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Project governance is the key to guiding a project from the initial planning stage to completion. This is a great way to ensure a successful implementation as smoothly and efficiently as possible. That is, good project governance is essential for efficient and effective project management, helping everyone involved to understand, monitor and implement the policies and procedures necessary to achieve the expected results.

What is governance?

The concept of governance represents the establishment of policies and the monitoring of their correct implementation. Governance involves designing systems, structures and processes that ensure that all team members are aware of their duties and responsibilities, enabling them to work towards well-defined goals and outcomes.

There are several essential elements that are generally considered essential to good governance, including:

  • Accountability
  • Transparency
  • responsiveness
  • Participation
  • process guidance
  • Strategic vision

Governance is not a new concept. In fact, the very word sounds old-fashioned, but don’t be fooled. The way good governance is being introduced into 21st century project management is modern, high-tech, and increasingly solutions-based.

What is the purpose of governance?

The purpose of governance depends on the type of organization that employs it. When it comes to the public sector, for example, good governance is generally aimed at ensuring that the organization balances achieving intended results with acting in the public interest. A private company, on the other hand, applies this concept to align its internal processes, maximize efficiency and reduce risks.

In this way, good governance is closely linked to public trust and accountability, as few things destroy an organization’s viability as quickly as a lack of trust and respect for those it aims to serve.

Within this broad definition, there are some basic governance roles that every team in an organization needs to keep in mind.

In general, governance:

  • Defines the organization’s goals
  • Defines the ethics of the organization
  • Creates the organization’s culture
    Ensures legal compliance

Governance, then, needs to permeate the entire organization and will affect every project undertaken – from the initial planning stage to final completion. At each stage of any project’s lifecycle, managers and team members need to work within a framework that incorporates all of the above.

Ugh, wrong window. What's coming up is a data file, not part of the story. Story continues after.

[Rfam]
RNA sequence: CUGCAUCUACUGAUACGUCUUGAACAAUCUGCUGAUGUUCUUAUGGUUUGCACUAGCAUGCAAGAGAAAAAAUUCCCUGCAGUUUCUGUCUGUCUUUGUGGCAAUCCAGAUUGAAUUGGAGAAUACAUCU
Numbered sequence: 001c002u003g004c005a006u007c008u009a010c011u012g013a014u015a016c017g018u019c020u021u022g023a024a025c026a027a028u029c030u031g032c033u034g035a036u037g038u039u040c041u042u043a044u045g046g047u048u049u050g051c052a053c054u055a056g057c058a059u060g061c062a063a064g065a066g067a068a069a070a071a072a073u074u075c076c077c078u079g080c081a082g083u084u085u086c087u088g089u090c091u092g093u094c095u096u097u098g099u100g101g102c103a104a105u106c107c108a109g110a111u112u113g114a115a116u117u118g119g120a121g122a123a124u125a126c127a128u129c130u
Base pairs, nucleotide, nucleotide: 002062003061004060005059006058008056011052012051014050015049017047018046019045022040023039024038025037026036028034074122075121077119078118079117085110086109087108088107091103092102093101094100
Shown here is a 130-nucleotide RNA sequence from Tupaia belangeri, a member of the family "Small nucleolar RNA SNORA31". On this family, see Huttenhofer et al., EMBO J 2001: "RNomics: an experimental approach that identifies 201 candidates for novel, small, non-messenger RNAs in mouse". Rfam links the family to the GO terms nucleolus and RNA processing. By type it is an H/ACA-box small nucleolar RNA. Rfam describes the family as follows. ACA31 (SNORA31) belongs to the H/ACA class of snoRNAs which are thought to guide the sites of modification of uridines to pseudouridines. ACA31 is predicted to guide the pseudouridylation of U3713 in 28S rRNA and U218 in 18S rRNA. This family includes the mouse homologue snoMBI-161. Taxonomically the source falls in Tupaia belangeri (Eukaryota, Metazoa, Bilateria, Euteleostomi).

How to apply project governance?

Project governance represents a top-level framework within an organization for measuring and managing projects. To put this into practice, you can follow these steps:

1. Definition of the person responsible for the project

The first step in getting any project off the ground is to define a person responsible for leading the activities, the focal point. This is the person who provides the business requirements and context for project delivery.

Sometimes the person responsible for the project is obvious, but other times there are several possible professionals. This person can be one person (usually a manager or executive) or two. However, more than two people can generate future difficulties.

2. Creating a complete project plan

Your project plan must go beyond a Gantt chart. In addition to the high-level timeline, you need tasks broken down into manageable work packages. You need to have a formal communication plan and a risk strategy.

It’s good practice to review the components of a project plan, even the smallest ones, to ensure you’ve covered all aspects. This plan should be developed in the early stages of the project, published and updated periodically throughout the project.

3. Definition of requirements for the project

A project governance framework should define the requirements for executing this project in several stages – with periodic reviews as the project progresses. Here’s how these requirements can be broken down:

development / implementation

  • Test and Validation Plan
  • Implementation plan
  • project plan
  • project schedule
  • Project Risks

Project closure

Final transition documentation
Lessons learned document. The project governance model will define which documents must be completed in each project stage and includes a review of the project status for senior leadership. These check-in points can be scheduled at various stages of the project or periodically, such as monthly or quarterly.

It will also be important to use document templates for the necessary documentation. Having the same documentation from project to project will make it easier for both project managers and the governance team, as they will be used to working with similar documents.